PRINCE EDWARD COUNTY — The day Abdel Malek Al-Jasem arrived in Canada was bittersweet. He was hopeful that the country would provide a new life for him; for his wife, Sawsen; and for their 11 children, far from their home in war-torn Syria.
But he couldn’t stop thinking about his brothers.
In October 2015, Al-Jasem had left them behind in Lebanon, which was serving as a temporary home to hundreds of thousands of Syrians displaced by the civil war. He’d found a Canadian sponsor — a private non-profit group in Prince Edward County called PEC Syria. But he talked to his brothers every day and reassured them that the group would be submitting applications for them as well.
That was three years ago.
“Not anybody come. Not one brother,” says Al-Jasem, who spoke barely a word of English when he first arrived. “I saw many people from Syria in Lebanon come to Canada. Easy. Very easy for me. But my three brothers did not come to Canada.”
When Al-Jasem’s brothers ask him why it’s taking so long, he tells them he doesn’t know. “The government in Canada, very difficult. Many —” he uses an Arabic word and asks his 20-year-old son, Ramez, to translate. “Decisions. Many decisions.”
The Al-Jasem family was part of the wave of Syrian refugees that came to Canada in late 2015 and early 2016. (In those first 14 months, Canada resettled more than 40,000 Syrian refugees. The government has resettled another 20,000 in the two years since.)
Canada’s immigration system allows for private sponsorship, and the Syrian refugee crisis inspired thousands of Canadians to support resettlement. But sponsorship groups are becoming increasingly frustrated by delays and changes to the application process that, they say, are preventing families in Prince Edward County, and elsewhere, from being reunited with their relatives. And they believe the federal government is to blame.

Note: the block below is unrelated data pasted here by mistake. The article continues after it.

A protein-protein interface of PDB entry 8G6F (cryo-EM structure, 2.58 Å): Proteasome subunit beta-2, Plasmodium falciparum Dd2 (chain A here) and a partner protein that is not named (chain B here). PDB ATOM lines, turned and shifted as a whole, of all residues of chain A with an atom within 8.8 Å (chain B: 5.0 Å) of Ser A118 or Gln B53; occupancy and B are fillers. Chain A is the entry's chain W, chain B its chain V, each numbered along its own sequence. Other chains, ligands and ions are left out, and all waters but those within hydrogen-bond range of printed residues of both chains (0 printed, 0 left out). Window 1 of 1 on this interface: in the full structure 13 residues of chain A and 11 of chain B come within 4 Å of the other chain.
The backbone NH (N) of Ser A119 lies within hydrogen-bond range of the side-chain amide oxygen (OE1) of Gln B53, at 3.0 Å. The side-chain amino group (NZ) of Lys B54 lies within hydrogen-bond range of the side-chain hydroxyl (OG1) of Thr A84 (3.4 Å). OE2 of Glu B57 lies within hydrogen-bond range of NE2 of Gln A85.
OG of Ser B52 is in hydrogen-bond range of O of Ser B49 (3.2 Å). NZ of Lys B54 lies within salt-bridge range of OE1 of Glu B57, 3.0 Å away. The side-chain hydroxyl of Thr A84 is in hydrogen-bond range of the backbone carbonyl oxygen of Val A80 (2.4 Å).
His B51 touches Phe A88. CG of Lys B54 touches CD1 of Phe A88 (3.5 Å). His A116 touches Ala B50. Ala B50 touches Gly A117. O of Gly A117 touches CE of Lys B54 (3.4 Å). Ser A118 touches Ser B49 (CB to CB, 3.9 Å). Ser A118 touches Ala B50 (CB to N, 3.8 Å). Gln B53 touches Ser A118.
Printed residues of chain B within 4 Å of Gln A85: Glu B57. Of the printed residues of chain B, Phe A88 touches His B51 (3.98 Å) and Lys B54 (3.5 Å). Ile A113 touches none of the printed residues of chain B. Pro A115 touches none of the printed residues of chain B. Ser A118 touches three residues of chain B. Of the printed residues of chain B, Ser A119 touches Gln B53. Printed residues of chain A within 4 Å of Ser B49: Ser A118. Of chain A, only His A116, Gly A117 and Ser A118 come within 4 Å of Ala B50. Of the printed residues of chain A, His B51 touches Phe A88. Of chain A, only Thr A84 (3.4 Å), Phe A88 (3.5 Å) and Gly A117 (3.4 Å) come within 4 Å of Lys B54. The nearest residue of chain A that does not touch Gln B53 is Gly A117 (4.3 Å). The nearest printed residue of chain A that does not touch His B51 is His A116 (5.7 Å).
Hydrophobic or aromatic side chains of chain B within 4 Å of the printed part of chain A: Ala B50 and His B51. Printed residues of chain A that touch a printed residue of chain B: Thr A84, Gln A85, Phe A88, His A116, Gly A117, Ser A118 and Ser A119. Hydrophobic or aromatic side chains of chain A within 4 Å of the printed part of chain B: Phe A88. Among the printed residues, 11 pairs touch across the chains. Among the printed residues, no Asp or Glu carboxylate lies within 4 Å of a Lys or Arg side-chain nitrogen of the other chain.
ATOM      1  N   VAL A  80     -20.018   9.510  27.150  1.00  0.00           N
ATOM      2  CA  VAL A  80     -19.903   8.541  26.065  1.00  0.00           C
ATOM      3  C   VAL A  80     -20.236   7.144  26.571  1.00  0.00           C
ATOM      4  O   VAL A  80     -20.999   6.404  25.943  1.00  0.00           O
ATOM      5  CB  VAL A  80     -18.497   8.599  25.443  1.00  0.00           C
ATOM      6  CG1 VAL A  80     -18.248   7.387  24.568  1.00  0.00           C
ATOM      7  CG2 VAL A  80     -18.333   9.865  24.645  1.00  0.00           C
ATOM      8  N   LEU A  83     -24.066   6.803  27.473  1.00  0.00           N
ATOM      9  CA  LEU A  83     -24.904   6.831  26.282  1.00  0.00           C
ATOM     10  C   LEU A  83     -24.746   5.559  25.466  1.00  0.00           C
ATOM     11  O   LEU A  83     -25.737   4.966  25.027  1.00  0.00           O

For three years, PEC Syria, founded in 2015, has been trying to bring Al-Jasem’s brothers to Canada. Carlyn Moulton, chair of the organization, estimates that it’s attempted to navigate the process four times since December 2015. “About eight weeks of my life has been spent filling in application forms,” she says. The application process is intensive: sponsor groups must prepare both settlement plans outlining how they will support the refugees and financial profiles of each individual co-sponsor that prove their capacity to support them; the refugees themselves must submit an application for permanent residence that includes recent photos of every family member.
But there have been unexpected obstacles. “After all this great hullabaloo, suddenly, there was a change of heart, and you had to have these applications submitted in 48 hours or they wouldn't be considered,” she says. “Everybody stayed up all night and twisted themselves in pretzels to get them in.”
The group sent in four applications that round, but only one of them found its way into the queue. Moulton says that the government always seemed to have new requests or to identify errors in the paperwork. In late 2016, it changed the rules governing how community sponsors could apply. Then, in early 2017, it changed the forms. The sponsors grew frustrated, and Al-Jasem’s relatives in Lebanon grew increasingly worried that they would not be able to join the rest of the family.
John Sewell, a coordinator for the non-profit group Canada 4 Refugees (and a former mayor of Toronto) believes the government is in a “quandary” when it comes to deciding who gets into the country and who doesn’t.